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Neanderthals used feathers as decoration?


Further to Neanderthal mammoth bone house featured decorative carvings, pigments, in “Evidence Neanderthals used feathers for decoration” (PhysOrg.com, February 23, 2011), Lin Edwards reports,

Researchers studying a large deposit of Neanderthal bones in Italy have discovered the remains of birds along with the bones, and evidence the feathers were probably used for ornamentation. The findings add evidence that the now extinct Neanderthals could have been as cultured as our own ancestors.

From 44,000 years ago,

The 660 bird bones included wing bones showing evidence of scraping, peeling and cutting by stone tools at the points at which the large flight feathers would have been attached. The feathers would have been of no culinary value and many of the bird species are poor food sources in any case. Feathered arrows had not yet been invented, and so the feathers would have had no practical value either, which suggests they were most likely removed for use as ornamentation or decoration.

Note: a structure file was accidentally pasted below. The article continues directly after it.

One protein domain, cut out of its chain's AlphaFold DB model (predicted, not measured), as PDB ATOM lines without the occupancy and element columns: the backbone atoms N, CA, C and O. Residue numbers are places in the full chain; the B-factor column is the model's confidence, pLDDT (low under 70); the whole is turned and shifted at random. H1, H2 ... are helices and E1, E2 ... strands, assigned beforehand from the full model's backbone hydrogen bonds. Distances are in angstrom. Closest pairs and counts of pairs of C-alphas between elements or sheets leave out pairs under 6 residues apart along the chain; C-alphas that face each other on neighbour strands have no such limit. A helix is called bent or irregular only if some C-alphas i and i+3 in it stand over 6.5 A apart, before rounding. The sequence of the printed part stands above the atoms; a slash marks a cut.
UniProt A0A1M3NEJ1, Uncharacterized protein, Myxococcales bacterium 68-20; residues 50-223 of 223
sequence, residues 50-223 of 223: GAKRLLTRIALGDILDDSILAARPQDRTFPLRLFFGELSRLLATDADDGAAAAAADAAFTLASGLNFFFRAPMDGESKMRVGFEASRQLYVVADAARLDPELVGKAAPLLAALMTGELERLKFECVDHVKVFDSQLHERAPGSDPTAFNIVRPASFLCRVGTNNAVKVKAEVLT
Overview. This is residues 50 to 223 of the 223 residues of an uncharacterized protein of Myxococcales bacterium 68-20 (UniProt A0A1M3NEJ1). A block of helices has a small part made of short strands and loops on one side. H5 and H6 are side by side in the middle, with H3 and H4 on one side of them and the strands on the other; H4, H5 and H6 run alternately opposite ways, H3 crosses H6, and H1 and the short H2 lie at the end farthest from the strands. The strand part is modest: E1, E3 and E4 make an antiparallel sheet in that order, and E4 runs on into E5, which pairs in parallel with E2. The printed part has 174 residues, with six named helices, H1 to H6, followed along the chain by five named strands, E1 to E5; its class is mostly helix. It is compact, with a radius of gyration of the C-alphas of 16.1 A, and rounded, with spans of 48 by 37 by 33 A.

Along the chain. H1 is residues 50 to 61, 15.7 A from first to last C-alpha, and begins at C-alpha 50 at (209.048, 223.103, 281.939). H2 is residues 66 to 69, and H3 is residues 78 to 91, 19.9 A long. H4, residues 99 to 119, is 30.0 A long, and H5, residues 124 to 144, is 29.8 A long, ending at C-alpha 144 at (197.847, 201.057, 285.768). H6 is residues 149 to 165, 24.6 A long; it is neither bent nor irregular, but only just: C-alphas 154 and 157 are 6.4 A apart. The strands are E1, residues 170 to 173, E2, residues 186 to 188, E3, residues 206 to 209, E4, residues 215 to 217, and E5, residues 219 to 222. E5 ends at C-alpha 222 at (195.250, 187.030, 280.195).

One wonders whether the smaller feathers were used for insulated bedding. Other finds have included shells found with bones, which, some researchers suggest, may have been ornaments. Hmmm. Probably so, if the shells have been pierced. But shells can also be used as spoons or dishes, depending on their size.


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